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Deepavali

‘Deepavali’, the Hindu festival of lights, signifies the triumph of light over darkness, good over evil, knowledge over ignorance and hope over despair. In commemoration of the day, millions of lights illuminate housetops and buildings in a glorious celebration bedecked with fireworks, flowers and laughter.

The festival is also in commemoration of the Hindu god, Lord Krishna’s victory over the demon king Narakasura. Before his death, he requested that due to the suffering endured as a result of his actions, that his death be celebrated with colourful light.

Flames burn through the darkness, little clay lamps perfectly positioned for religious significance whilst some streets are dressed up in a luminous spectacle of decorative lights and colour. An explosion of fireworks, bathe the sky in vibrant hues. With family reunions galore, gifts are exchanged and mehendi decorations take place (temporary henna tattoos beautifully drawn on the body) over a 5 day period of grand festival preparations and rituals.

Artworks adorn the floor, vibrant geometric patterns or floral shapes beautifully drawn with coloured powder: an expression of culture and religion, the ‘Rangoli’ artwork is believed to attract the Hindu goddess of wealth and prosperity. Although the festival is mostly commemorated at home, devotees could engage in prayer at the kovil should they wish to do so. With the performance of a puja to Lord Krishna done at the kovil, non-Hindus or people from other faiths could delve into an upfront, fascinating experience of the reverence with which devotees commemorate the event and the pomp and pageantry which follows suit courtesy of the many firecrackers unleashed on the streets.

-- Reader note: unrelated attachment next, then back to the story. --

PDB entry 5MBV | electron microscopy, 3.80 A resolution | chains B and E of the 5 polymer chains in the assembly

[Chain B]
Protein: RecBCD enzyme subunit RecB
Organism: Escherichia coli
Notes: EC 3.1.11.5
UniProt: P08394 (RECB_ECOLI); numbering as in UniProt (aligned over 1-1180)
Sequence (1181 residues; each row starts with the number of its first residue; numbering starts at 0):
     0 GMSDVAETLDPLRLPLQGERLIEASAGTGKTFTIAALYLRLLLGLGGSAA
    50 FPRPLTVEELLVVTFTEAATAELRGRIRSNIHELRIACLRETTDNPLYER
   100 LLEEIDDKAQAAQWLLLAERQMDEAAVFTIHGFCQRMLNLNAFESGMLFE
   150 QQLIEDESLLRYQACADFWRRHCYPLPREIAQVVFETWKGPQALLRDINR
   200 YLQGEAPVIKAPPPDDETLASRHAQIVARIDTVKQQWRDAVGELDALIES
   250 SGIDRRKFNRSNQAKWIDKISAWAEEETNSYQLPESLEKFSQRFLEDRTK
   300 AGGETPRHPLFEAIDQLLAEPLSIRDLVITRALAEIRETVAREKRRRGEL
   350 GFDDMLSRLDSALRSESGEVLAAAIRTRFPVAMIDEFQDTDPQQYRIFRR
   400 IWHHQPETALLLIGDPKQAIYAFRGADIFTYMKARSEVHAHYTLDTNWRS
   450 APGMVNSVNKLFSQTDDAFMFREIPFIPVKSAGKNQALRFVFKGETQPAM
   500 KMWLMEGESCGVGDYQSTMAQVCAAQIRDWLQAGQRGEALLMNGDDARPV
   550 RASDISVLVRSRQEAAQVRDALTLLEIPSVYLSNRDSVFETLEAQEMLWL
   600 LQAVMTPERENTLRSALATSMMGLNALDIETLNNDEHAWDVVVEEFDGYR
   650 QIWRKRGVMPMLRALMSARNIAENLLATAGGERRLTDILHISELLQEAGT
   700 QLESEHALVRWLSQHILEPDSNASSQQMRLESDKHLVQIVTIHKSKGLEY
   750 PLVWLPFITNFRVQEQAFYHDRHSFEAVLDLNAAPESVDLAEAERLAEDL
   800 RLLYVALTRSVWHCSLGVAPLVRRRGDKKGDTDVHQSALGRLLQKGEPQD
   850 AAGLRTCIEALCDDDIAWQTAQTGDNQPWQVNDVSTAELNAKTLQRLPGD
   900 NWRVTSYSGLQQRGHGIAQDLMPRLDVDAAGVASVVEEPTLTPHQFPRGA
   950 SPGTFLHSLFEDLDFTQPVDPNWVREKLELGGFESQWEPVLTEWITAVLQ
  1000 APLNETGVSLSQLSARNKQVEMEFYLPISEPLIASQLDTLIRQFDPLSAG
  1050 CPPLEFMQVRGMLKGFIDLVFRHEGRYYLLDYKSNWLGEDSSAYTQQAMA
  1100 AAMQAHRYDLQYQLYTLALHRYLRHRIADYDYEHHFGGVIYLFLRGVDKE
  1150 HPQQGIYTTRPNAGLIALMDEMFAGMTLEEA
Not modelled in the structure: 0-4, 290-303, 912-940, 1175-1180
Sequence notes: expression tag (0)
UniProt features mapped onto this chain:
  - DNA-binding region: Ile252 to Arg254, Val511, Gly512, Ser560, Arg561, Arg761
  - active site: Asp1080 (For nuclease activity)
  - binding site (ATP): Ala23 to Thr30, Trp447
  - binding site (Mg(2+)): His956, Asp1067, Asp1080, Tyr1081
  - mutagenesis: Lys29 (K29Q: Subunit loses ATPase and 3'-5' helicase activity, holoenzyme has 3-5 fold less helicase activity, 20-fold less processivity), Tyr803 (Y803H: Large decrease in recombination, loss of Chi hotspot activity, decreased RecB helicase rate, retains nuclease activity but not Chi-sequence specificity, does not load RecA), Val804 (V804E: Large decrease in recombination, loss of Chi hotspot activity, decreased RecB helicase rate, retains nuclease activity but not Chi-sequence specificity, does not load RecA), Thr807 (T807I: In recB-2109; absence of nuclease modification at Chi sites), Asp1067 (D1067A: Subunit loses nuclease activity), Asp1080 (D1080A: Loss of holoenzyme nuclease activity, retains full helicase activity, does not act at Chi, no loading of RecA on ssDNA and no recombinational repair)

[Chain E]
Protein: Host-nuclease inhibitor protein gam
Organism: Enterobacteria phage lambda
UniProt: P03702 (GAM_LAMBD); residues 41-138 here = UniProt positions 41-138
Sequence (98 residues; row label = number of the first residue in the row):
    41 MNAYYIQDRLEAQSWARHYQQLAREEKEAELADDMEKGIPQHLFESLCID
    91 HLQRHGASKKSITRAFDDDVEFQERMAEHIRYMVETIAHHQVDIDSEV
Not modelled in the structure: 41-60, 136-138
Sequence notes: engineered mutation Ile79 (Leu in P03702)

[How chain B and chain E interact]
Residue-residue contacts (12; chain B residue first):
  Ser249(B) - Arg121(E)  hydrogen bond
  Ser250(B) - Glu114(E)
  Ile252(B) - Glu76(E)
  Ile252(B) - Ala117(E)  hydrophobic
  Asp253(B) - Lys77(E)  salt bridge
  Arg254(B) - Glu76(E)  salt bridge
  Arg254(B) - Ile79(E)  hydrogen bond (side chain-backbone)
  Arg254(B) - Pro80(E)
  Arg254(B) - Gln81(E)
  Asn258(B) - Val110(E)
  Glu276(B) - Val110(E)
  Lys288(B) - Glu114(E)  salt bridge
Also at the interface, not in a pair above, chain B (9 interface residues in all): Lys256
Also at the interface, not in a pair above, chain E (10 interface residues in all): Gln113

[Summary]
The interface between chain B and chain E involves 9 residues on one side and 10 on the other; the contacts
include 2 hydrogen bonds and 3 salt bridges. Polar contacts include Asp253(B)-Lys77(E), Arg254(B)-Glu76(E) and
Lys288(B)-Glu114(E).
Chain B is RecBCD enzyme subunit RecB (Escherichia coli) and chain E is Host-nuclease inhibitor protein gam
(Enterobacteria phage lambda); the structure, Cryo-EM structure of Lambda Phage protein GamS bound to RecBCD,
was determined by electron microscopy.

Interesting Facts

  • Hindus across the world celebrate ‘Deepavali’ in honour of the return of Lord Rama to an ancient city in India called Ayodhya following his victory over the demon king Ravana. On his return there was not much light, therefore the residents welcomed him by lighting lamps a tradition that continues to this day
  • There isn’t much difference between the rituals performed by Hindus in the North, South or Eastern regions of Sri Lanka
  • The festival commences on the day the goddess Lakshmi was born from an ocean of milk by the gods and the demons. The night of ‘Deepavali’ is the day Lakshmi chose Vishnu as her husband
  • With the festivities started off with an oil bath in the morning, it’s customary to wear new clothes, exchange gifts, perform puja to the goddess Lakshmi and visit the kovil
  • Sri Lankan Hindus follow the customs of South Indians
  • According to myths, ‘Deepavali’ might have originated as a harvest festival in Sri Lanka: hence, it is celebrated after the last harvest of the year

The festival holds prominence as a national festival of Sri Lanka and is celebrated irrespective of religious, racial and other differences. Members of the Sinhalese community join hands with their Tamil counterparts in commemoration. The festival is not limited to Hindus or Tamils as it’s a celebration of the victory of good over evil

Title image by: Dinuka Liyanawatte/Reuters

Type

Cultural and Religious

Date and Time

Oct 18, 2017
12:00am
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Location

Islandwide

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